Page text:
Parallax

Searching sails
In the night
I branch out towards
This tiny light
It seems so small
It might implode
And maybe if
I reach its node
The knowledge of
The world itself
Will bless us with
A timeless breath
A sigh so strange
We can’t foresee
This breath is real

This breath is me.

The ‘Oasis’ of Self-Inquiry

Whose stories are you telling? And why?

Self-inquiry is so much more important now than I ever could have imagined. I take it so dead-seriously these days that I catch myself off guard.

I used to hear the term ‘journaling’ and scoff a little bit. Mostly because I didn’t have the time to do it (or so I told myself), but also because I was a bit jealous of these people who did have time and did take it so seriously.

Earlier in my life, I latched onto the idea and image of journaling steadfastly – I wanted so to be a writer, and how else would I get there then diligently writing the accounts of one’s own life, every day without fail? Duty bound to the written word, and eventually left with a large stack of journals and pen scratches as evidence. Credentials.

Yet inevitably, those old journals of mine from middle school and high school didn’t quite stick as a habit. I became bored with them and barely ever wrote in them regularly. But I was living in the outside world then – I was scribing my daily traverses, but of course it was boring: I was not turning my attention as inward as I should have.

The inward motion makes a difference; it moves mountains and carves universes. It is fluid and ever-changing. Reflecting on the outward side of things, without the inward motion, only reinforces tropes and boxes of cultural and personal constructs that are already evident.

Once I was in college and testing the waters of asking myself deeper questions through writing, journaling – or as I have come to call it, ‘personal essaying’ – finally found its proper niche in my life.

Writing in self-inquiry has taken its place as the rightful oasis it always was and could be. It is NOT the “palace of intellect” or “shrine to craft” like I assumed it was in my youth. No… it is much more modest than that, as it humbles yet enriches me every time I do it. To dip my pen in and drink deep of the waters I find, thirst quenched in surprise and awe, as I hadn’t realized I was parched in the first place.

In this way, self-inquiry is really, really important. And I want to stress that to all people I know and all people I don’t.

As you write, or think, or meditate, or talk your way through hard, tough questions, take care to not repeat the stories you’ve been told previously. Don’t regurgitate. Don’t just reflect back what the world wants and what culture has told you is important. Take the world and bend it through your most important lens – that of your heart.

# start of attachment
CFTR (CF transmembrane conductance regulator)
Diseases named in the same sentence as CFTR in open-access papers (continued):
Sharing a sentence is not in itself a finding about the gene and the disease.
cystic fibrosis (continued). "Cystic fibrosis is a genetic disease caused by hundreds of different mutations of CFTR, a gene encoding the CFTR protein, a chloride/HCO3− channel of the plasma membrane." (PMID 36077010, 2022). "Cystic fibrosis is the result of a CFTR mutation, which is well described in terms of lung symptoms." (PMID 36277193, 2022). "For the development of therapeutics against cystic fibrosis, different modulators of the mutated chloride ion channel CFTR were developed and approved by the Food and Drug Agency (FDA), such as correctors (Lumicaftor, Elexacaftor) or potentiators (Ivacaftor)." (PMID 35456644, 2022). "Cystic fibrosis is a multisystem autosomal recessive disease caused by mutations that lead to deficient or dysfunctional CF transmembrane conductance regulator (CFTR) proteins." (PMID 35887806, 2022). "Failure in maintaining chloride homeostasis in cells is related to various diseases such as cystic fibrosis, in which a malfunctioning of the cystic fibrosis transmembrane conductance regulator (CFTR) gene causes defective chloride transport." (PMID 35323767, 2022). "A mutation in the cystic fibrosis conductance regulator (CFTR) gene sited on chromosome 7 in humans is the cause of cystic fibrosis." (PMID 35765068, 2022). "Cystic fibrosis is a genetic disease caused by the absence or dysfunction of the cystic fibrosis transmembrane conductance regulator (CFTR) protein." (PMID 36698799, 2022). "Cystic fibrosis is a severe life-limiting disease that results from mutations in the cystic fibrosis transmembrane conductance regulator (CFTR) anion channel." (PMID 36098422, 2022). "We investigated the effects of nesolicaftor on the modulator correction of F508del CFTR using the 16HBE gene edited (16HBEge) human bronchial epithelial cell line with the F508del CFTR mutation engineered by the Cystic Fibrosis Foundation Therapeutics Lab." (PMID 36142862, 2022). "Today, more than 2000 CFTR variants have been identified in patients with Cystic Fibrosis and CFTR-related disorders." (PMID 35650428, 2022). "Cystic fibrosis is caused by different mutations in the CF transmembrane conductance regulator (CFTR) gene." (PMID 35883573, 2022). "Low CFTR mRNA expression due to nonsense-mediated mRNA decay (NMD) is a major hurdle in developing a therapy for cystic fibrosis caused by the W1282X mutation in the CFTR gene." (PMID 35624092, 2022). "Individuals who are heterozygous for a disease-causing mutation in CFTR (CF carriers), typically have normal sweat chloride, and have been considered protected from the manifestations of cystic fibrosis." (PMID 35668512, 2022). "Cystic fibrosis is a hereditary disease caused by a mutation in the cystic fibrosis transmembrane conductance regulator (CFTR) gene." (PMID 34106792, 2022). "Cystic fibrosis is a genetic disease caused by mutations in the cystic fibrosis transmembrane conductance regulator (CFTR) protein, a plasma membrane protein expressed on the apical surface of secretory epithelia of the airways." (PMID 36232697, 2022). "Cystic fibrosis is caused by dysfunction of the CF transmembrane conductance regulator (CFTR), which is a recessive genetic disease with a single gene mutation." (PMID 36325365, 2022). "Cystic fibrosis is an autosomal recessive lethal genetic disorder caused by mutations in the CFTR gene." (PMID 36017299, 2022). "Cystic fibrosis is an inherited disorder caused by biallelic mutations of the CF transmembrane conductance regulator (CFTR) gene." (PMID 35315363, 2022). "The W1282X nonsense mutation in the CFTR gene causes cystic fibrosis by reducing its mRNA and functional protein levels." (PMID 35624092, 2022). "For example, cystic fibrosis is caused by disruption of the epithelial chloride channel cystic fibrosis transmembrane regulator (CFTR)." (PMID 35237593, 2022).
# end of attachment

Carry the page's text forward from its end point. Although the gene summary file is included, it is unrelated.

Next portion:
Whose stories are you telling? And why? 

In a way, I think this sums up my budding interest in Buddhism, and how I feel about it a nutshell.

To me, it is applying self-inquiry to your life to root out those voices that are telling your story for you. That are whispering in your ear the script of what’s already been written; thoughts already outlined and feelings already validated.

Self-inquiry is a path, a road, to understanding and recognizing the true You that exists regardless. The true You that has always been there, the shining kernel at the center of your outward persona and self-constructs.

I want myself and my loved ones to ask these questions of themselves and look deeper, to know that luminous self underneath all the horrible muck that we tell ourselves. The muck that society / family / culture / friends / gender roles / media / and even their own inner critic (the most formidable voice among these) spews at them every day and in every moment. To see and recognize each of these voices and see how they influence our lives and our decisions. To see how these voices are not them. They are not You.

Whose stories are you telling? And why?

“Tell them stories” has always been one of my favorite  “this is the meaning of life” quips from a fiction book series that I’ve ever read, from the third book in the ‘His Dark Materials’ trilogy by Phillip Pullman. This quote jumped out at me when I read it.  It was one of those truth-y moments that lies with you for the rest of your life.

Stories are a mainstay in our culture and they define us as humans; a unique attribute of our consciousness. And we have the power to harness and tell the stories that we want to tell.

So in a way, Buddhism to me is a vehicle of self-inquiry from which we gather and amass tools and skills to hear and tell the stories of our true self – to hear and tell the stories of the heart.

An oasis that lies within.

Writing to be Whole, or Being Whole to Write?

I guess I inadvertently took a blogging hiatus, as it’s been a MONTH since my last post. I didn’t mean to, but life got in the way, and I by no means had any kind of blog ‘schedule’ to speak of.

However, in the past month, I have come to realize just how important writing and time to reflect is in my life for my sanity and self-preservation. I have had very little of this in the past few weeks, and I have been paying the price mentally and physically. But now I know how important it is, and I will fight to keep it at the top of my priority list.

If your cup is full, you can pour it out to everyone freely, knowing it will be refilled. Reflection and writing is how I fill that cup – if I don’t get to do this, then I cannot pour out onto others and give as freely as I want. My psyche and body will pay for it.